“Blitzkrieg Bop” by the Ramones

The true meaning of the Ramones first (and best?) single is still undetermined, but we do know one thing about the track: “Blitzkrieg Bop is named after the Nazi World War II tactic “blitzkrieg,” which translates to, “Blow everything the f*ck up.” That’s not to say “Bop,” which was originally titled “Animal Hop,” is a Nazi-sympathizing song; rather, the Ramones likely just enjoyed the way “blitzkrieg” and “bop” sounded together, and they never gave it another thought. But the next time you’re at a football game and hear 40,000 people singing in unison to a song titled after a war tactic with the lyric, “Shoot ’em in the back,” it’s best to not think of Hitler.

“Na Na Hey Hey Kiss Him Goodbye” by Steam

Have you ever looked at the lyrics to “Na Na etc. etc. etc.”?

He’ll never love you
The way that I love you
‘Cause, if he did, no, no, he wouldn’t
Make you cry.

Wait a second.

He’s never near you
To comfort and cheer you
When all those sad tears are
Falling, baby, from your eyes.

I said please hold on a moment, Steam.

I really love you, girl.
I really need you now.
I got to have you near me everyday.

STOPPPPPPPPP…this song has nothing to do with taunting your dumb rival. It’s actually really sad and about falling in love with a girl who’s in an emotionally harmful relationship. That’s a lot less fun.

“Enter Sandman” by Metallica

When I think of baseball, I think of nightmares and war and dragons burning your flesh and (originally) crib death and the creepy way James Hetfield whispers, “Hush little baby, don’t say a word.” Long before the lyrics to “Enter Sandman” were written, Kirk Hammett and Jason Newsted came up with the riff that a million pimple-faced teenagers have, like, totally wailed to. But Hetfield, who based the song on his own childhood growing up with an ultra-religious father and a mother who died when he was 16, was worried that it sounded too commercial, hence the frightening, dripping with blood lyrics. /draws “METALLICA RULES” on three-ring binder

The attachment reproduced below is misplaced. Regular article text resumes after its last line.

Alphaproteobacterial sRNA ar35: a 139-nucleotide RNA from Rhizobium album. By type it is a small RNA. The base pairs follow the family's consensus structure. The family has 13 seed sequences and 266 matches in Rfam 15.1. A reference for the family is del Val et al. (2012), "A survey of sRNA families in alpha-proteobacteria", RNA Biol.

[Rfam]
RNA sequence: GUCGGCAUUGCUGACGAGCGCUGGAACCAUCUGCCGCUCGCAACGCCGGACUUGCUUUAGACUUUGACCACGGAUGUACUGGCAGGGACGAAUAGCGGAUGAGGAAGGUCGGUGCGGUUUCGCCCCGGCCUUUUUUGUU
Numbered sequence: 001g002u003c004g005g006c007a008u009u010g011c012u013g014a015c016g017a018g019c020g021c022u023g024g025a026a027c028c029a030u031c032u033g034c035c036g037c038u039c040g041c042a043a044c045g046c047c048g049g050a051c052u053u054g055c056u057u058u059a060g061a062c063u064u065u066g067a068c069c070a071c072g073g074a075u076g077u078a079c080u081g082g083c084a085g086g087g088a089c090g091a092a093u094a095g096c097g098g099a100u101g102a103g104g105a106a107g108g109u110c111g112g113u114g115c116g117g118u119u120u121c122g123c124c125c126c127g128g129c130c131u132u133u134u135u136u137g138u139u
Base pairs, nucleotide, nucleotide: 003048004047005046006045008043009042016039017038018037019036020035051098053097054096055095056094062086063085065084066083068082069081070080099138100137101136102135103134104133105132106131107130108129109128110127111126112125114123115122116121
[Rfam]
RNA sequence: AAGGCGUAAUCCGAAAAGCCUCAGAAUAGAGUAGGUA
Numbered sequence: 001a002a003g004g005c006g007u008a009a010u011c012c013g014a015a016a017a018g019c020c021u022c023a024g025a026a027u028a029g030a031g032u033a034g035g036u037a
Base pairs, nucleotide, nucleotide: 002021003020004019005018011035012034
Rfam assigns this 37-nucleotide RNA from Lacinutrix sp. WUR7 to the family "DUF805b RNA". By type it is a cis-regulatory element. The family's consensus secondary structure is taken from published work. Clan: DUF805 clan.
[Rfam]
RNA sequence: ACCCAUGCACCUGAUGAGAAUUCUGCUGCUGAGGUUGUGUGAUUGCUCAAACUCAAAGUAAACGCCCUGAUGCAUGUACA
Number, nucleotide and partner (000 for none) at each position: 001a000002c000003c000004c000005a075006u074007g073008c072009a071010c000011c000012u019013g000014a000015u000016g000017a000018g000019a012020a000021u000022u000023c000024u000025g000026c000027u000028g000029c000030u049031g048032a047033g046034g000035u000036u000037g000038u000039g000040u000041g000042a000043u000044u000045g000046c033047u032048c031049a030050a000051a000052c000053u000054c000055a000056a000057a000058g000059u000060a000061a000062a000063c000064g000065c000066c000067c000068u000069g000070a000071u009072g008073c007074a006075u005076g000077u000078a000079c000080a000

“Start Me Up” by the Rolling Stones

This may shock you, but “Start Me Up” isn’t about Windows 95. Sorry. Instead, the Tattoo You single is all about good ol’ fashioned vibrators. Again, not about computers or relievers coming into baseball games, but about a device that your girlfriend and/or wife puts inside of her when she’s not satisfied with your love-making.

“YMCA” by the Village People

To quote Village person David Hodo, a.k.a. the Construction Worker:

We had finished our third album Cruisin’, and we needed one more song as a filler. Jacques wrote “Y.M.C.A.” in about 20 minutes – the melody, the chorus, the outline. Then he gave it to Victor Willis and said, “Fill in the rest.” I was a bit skeptical about some of our hits, but the minute I heard “Y.M.C.A.,” I knew we had something special. Because it sounded like a commercial. And everyone likes commercials. “Y.M.C.A.” certainly has a gay origin. That’s what Jacques was thinking when he wrote it, because our first album was possibly the gayest album ever. I mean, look at us. We were a gay group. So was the song written to celebrate gay men at the YMCA? Yes. Absolutely. And gay people love it.” (Via)

Haha, NASCAR types singing THE gay anthem.